Cooking With an Ancient Himalayan Salt Block




About: Loving mom of two beautiful boys, obsessive compulsive confetti user & passionate foodie!

This 'ible will show you how to use a 600+ million year old Himalayan Salt Block as a cooking device. 

Originally harvested from the ancient mountains of Pakistan, Himalayan pink salt is considered to be some of the purest and cleanest salt in the world. These salt blocks can be heated or chilled to almost any temperature. I originally used mine as a serving platter for cheese, homemade sushi, oysters and even desserts. You can see an example of where I used my salt block as a serving platter here.  

The great thing about these salt blocks is that they are so versatile and available in a wide array of sizes and shapes. I recommend buying two blocks. One for serving, one for cooking. The heating process will cause the salt block to change color and cracks will occur naturally. Also, the salt block will absorb the juices and cause color changes. You should be able to get a few dozen uses out of your salt block once you have cooked with it, but there are cases where salt block have cracked with only a few uses. If this happens, you can still use the salt for a variety of other uses. 

When cooking with your salt block, it is not necessary to add seasonings or salt to the food before you cook it. In fact, besides being totally cool, the whole point of cooking with it, is to add a natural salty flavor to the food. The salt block will maintain it's temperature for at least 20 minutes when heated properly. You can actually cook food table side after you heat it, but you will need to protect your hands and table from the salt block. Use a silicone oven mitt and trivet.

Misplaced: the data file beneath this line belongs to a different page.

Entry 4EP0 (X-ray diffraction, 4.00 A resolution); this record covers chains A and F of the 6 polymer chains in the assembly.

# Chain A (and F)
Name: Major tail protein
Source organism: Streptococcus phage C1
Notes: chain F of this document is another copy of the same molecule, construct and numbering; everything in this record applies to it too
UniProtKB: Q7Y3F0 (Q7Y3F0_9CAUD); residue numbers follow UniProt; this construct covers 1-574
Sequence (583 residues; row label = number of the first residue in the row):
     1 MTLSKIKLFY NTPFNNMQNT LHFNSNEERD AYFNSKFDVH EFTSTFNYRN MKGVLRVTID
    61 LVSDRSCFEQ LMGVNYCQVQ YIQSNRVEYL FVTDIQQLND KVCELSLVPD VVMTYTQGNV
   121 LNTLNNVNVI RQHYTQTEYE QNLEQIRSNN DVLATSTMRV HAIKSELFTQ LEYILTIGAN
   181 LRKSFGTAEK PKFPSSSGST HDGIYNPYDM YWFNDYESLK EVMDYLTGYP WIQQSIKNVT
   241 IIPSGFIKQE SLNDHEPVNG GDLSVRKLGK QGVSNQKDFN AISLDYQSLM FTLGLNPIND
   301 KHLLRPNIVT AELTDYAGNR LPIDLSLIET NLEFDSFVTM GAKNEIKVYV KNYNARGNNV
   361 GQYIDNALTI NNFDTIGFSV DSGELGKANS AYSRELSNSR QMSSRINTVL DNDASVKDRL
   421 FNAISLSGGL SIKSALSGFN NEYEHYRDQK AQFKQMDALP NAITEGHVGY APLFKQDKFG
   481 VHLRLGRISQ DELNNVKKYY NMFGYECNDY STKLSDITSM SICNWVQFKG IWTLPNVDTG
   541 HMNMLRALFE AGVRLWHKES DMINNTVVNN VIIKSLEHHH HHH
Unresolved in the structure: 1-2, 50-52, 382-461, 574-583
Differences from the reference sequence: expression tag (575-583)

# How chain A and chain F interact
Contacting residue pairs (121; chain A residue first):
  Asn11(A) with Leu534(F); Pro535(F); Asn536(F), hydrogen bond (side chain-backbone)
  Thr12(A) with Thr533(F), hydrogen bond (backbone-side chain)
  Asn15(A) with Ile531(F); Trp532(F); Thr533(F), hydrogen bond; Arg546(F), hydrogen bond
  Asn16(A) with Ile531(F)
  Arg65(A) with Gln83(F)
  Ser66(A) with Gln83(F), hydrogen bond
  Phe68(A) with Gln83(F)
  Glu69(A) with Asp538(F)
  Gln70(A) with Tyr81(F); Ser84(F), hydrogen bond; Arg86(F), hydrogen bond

This was a really fun cooking experience and I can't wait to try it again. 

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Step 1: Ingredients & Tools

For this Instructable, you will need the following

Himalayan Salt Block

Shrimp 6-7 Tail On
1 Egg

Step 2: Heat the Salt Block

Heating your salt block properly is really important. You want to start with the lowest heat possible and then gradually work your  way up to a high heat. You will know when you have achieved the right temperature, because the food will sizzle when you place it on top of the salt block. 45 minutes should be sufficient. If the food does not sizzle, then you need to heat it longer. 

You can also heat the salt block on an electric stove. You will need to place a metal ring underneath the salt plate to protect the surface of the stove. 

If you wish to use the salt block for baking, or as a baking stone, heat the salt block on the stove first, following the directions below and then place it in the oven. 

How to heat the salt plate:

Turn your gas stove on low heat and place the salt block directly on top. Set a timer for 15 min. After 15 min have elapsed, turn the stove up to medium. Again, set your timer for 15 min. Lastly, turn the stove up to high and set the timer for another 15 min.